The success of the EU-UNDP programme, “Community-based Approach to Local Development” (CBA), inspired citizens of Nova Ushchytsia rayon in Ukraine’s Khmelnytskyi oblast to look for more funding opportunities. Encouraged by the programme’s impact, citizens established a new resource centre, which now co-operates with EU-UNDP projects and provides information and advice to NGOs and active citizens keen to develop their communities.
We met with community representatives of Nova Ushytsia rayon on the day when a new water pipeline was officially unveiled in Otrokiv village. Over one hundred village households are now supplied with clean spring water. “The water is soft and agreeable,” says Viacheslav Tretiak, the project coordinator, after drinking from the water valve. “The village community co-financed the project, covering half of its cost,” he says, adding that people themselves collected UAH 130,995 (about €12,000): the biggest contribution by a community to a micro project implemented in Khmelnytskyi oblast.
The CBA project not only helped people in the Nova Ushytsia rayon get clean water to their homes but also encouraged citizen self-organisation. After the project was completed, the community established its own resource centre in partnership with rayon authorities and the EU-UNDP CBA project.
Oleg Shynkarenko, the resource centre leader, says that the centre will investigate assistance programmes created by different donor organisations, and disseminate this information to the community. “NGO leaders often lack experience, and some villages even don’t have internet,” he says, adding that the resource centre can fill this information gap. “Recently, for example, we received information about the new call for proposals launched by the EU on regional policy,” Shynkarenko says, adding that although it is difficult to write the project proposal, “we have to do our best to be successful.”
Local residents already come to the resource centre with their questions and suggestions. Lyudmyla Gabruk from Mala Struzhka village described her “green tourism” idea. Together with her fellow community members, she set up an NGO promoting tourism in the countryside. The next step is to reconstruct and equip a mineral water spring.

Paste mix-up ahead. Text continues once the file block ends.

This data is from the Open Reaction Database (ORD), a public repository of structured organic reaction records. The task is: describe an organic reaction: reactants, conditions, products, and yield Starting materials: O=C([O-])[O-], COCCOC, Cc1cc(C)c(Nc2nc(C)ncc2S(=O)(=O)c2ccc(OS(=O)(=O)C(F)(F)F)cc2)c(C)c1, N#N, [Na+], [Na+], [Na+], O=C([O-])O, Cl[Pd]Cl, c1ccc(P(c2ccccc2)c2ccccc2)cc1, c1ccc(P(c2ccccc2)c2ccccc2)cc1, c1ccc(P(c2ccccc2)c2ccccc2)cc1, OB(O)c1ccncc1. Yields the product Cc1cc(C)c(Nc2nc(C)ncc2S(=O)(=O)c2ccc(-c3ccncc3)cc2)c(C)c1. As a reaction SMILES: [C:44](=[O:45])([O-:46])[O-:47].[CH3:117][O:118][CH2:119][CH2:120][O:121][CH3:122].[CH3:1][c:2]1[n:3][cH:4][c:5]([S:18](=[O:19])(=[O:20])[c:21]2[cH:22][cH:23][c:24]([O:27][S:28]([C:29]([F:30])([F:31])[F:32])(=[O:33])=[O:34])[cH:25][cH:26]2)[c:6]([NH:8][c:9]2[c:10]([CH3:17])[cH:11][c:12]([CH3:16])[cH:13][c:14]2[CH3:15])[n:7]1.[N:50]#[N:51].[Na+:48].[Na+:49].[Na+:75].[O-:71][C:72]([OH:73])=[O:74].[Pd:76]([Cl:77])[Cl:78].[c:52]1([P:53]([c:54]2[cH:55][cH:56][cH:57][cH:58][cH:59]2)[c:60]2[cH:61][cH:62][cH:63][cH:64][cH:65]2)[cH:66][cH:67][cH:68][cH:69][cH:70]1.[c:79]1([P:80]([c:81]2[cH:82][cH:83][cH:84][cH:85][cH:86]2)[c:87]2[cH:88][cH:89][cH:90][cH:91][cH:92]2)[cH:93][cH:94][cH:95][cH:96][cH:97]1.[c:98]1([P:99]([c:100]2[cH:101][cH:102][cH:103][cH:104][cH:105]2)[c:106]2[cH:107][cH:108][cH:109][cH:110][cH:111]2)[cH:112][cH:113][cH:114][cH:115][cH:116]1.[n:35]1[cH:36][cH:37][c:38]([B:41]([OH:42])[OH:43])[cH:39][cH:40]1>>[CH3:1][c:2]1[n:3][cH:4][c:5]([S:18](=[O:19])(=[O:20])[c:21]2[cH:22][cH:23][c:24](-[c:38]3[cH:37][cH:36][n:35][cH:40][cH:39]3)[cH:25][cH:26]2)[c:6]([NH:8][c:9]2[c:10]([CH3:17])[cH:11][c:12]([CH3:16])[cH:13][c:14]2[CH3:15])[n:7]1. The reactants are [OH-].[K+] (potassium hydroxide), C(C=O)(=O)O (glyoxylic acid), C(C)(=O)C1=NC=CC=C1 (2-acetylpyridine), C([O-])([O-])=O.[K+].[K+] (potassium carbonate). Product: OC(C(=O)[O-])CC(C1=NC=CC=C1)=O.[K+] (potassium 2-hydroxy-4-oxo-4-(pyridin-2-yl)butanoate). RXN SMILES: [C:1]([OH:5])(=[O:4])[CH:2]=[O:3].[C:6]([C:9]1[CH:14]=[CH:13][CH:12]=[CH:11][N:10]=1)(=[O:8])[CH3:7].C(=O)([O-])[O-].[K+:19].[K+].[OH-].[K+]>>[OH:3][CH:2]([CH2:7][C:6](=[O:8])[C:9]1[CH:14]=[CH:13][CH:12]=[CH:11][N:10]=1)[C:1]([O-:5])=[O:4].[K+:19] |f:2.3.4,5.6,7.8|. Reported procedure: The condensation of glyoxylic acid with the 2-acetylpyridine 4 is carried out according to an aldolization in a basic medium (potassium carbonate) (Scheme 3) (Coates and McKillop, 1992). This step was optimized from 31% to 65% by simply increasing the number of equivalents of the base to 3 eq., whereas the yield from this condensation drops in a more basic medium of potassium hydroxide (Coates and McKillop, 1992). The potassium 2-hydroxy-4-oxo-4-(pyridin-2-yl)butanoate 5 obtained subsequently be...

It is tourism, especially “green tourism,” that has the potential to give an economic boost to Nova Ushytsia rayon communities, which are rich in unique natural attractions and historical sites. The rayon resource centre, whose work is a follow-up to the EU-UNDP CBA project, is a window to the broader world set up by local civil society activists.
Four micro projects, with over UAH 737,000 (about €67,000), have introduced energy saving technologies in four Nova Ushytsia villages. A substantial portion (over UAH 177,000) was collected by the local communities themselves, matched by contributions from local authorities (UAH 279,000) and the EU-UNDP CBA programme (UAH 281,000).
In total, over 1,100 Ukrainian communities and 1.2 million citizens have benefited from the EU-UNDP CBA programme since its launch in 2007. With a total budget of €30 million, it has rebuilt health centres, installed street lighting, provided school buses, replaced windows in schools and hospitals and ensured a supply of clean water. This has all been done with the support of organised local community groups, using social mobilisation tools to bring together local communities and local authorities for joint decision-making, cost sharing, implementation of community projects, and the establishment of sustainable and transparent mechanisms of local governance.
Khmelnytskyi – Nova Ushchytsia